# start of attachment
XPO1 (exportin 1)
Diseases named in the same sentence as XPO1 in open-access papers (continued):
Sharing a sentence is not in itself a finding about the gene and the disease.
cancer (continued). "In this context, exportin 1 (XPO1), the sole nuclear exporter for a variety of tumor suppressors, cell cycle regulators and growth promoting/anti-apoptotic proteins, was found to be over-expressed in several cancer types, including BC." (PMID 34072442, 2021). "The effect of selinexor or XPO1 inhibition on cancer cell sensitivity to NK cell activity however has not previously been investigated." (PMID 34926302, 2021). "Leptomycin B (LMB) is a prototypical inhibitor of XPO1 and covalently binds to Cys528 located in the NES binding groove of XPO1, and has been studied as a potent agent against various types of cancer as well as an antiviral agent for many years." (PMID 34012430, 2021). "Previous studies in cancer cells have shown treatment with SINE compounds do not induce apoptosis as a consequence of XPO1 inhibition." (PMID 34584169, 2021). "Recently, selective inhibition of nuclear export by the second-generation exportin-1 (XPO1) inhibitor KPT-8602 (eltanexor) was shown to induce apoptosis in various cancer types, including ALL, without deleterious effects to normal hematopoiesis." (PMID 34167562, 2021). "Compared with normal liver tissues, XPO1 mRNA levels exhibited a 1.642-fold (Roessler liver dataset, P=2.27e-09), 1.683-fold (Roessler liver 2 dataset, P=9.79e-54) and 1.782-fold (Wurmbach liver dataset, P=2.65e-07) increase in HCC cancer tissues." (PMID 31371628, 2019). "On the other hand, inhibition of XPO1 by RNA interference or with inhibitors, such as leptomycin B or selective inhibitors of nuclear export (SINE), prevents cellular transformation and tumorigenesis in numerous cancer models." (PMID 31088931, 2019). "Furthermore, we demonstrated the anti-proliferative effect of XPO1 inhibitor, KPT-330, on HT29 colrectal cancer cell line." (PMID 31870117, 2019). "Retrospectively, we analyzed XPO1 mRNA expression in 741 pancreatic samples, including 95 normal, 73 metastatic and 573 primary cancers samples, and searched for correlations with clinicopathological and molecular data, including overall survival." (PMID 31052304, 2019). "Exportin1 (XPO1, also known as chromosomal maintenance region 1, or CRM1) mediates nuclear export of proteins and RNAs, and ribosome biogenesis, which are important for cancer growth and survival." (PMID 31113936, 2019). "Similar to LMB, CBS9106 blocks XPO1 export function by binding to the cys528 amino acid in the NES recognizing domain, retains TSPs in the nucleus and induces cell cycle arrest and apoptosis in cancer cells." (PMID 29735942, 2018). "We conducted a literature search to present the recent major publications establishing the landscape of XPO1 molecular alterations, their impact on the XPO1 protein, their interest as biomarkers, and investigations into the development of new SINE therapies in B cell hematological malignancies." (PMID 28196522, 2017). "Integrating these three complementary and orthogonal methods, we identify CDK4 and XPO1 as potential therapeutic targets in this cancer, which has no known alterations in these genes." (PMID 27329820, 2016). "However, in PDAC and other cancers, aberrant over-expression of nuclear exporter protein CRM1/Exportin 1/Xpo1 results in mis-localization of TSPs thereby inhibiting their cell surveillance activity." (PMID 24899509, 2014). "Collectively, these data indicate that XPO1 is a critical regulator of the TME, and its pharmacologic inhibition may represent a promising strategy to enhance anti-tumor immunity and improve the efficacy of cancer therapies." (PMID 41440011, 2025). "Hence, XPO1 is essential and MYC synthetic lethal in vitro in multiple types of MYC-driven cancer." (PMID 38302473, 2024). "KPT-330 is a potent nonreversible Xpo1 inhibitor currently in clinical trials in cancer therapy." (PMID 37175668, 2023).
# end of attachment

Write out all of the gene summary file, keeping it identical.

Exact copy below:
XPO1 (exportin 1)
Diseases named in the same sentence as XPO1 in open-access papers (continued):
Sharing a sentence is not in itself a finding about the gene and the disease.
cancer (continued). "In this context, exportin 1 (XPO1), the sole nuclear exporter for a variety of tumor suppressors, cell cycle regulators and growth promoting/anti-apoptotic proteins, was found to be over-expressed in several cancer types, including BC." (PMID 34072442, 2021). "The effect of selinexor or XPO1 inhibition on cancer cell sensitivity to NK cell activity however has not previously been investigated." (PMID 34926302, 2021). "Leptomycin B (LMB) is a prototypical inhibitor of XPO1 and covalently binds to Cys528 located in the NES binding groove of XPO1, and has been studied as a potent agent against various types of cancer as well as an antiviral agent for many years." (PMID 34012430, 2021). "Previous studies in cancer cells have shown treatment with SINE compounds do not induce apoptosis as a consequence of XPO1 inhibition." (PMID 34584169, 2021). "Recently, selective inhibition of nuclear export by the second-generation exportin-1 (XPO1) inhibitor KPT-8602 (eltanexor) was shown to induce apoptosis in various cancer types, including ALL, without deleterious effects to normal hematopoiesis." (PMID 34167562, 2021). "Compared with normal liver tissues, XPO1 mRNA levels exhibited a 1.642-fold (Roessler liver dataset, P=2.27e-09), 1.683-fold (Roessler liver 2 dataset, P=9.79e-54) and 1.782-fold (Wurmbach liver dataset, P=2.65e-07) increase in HCC cancer tissues." (PMID 31371628, 2019). "On the other hand, inhibition of XPO1 by RNA interference or with inhibitors, such as leptomycin B or selective inhibitors of nuclear export (SINE), prevents cellular transformation and tumorigenesis in numerous cancer models." (PMID 31088931, 2019). "Furthermore, we demonstrated the anti-proliferative effect of XPO1 inhibitor, KPT-330, on HT29 colrectal cancer cell line." (PMID 31870117, 2019). "Retrospectively, we analyzed XPO1 mRNA expression in 741 pancreatic samples, including 95 normal, 73 metastatic and 573 primary cancers samples, and searched for correlations with clinicopathological and molecular data, including overall survival." (PMID 31052304, 2019). "Exportin1 (XPO1, also known as chromosomal maintenance region 1, or CRM1) mediates nuclear export of proteins and RNAs, and ribosome biogenesis, which are important for cancer growth and survival." (PMID 31113936, 2019). "Similar to LMB, CBS9106 blocks XPO1 export function by binding to the cys528 amino acid in the NES recognizing domain, retains TSPs in the nucleus and induces cell cycle arrest and apoptosis in cancer cells." (PMID 29735942, 2018). "We conducted a literature search to present the recent major publications establishing the landscape of XPO1 molecular alterations, their impact on the XPO1 protein, their interest as biomarkers, and investigations into the development of new SINE therapies in B cell hematological malignancies." (PMID 28196522, 2017). "Integrating these three complementary and orthogonal methods, we identify CDK4 and XPO1 as potential therapeutic targets in this cancer, which has no known alterations in these genes." (PMID 27329820, 2016). "However, in PDAC and other cancers, aberrant over-expression of nuclear exporter protein CRM1/Exportin 1/Xpo1 results in mis-localization of TSPs thereby inhibiting their cell surveillance activity." (PMID 24899509, 2014). "Collectively, these data indicate that XPO1 is a critical regulator of the TME, and its pharmacologic inhibition may represent a promising strategy to enhance anti-tumor immunity and improve the efficacy of cancer therapies." (PMID 41440011, 2025). "Hence, XPO1 is essential and MYC synthetic lethal in vitro in multiple types of MYC-driven cancer." (PMID 38302473, 2024). "KPT-330 is a potent nonreversible Xpo1 inhibitor currently in clinical trials in cancer therapy." (PMID 37175668, 2023).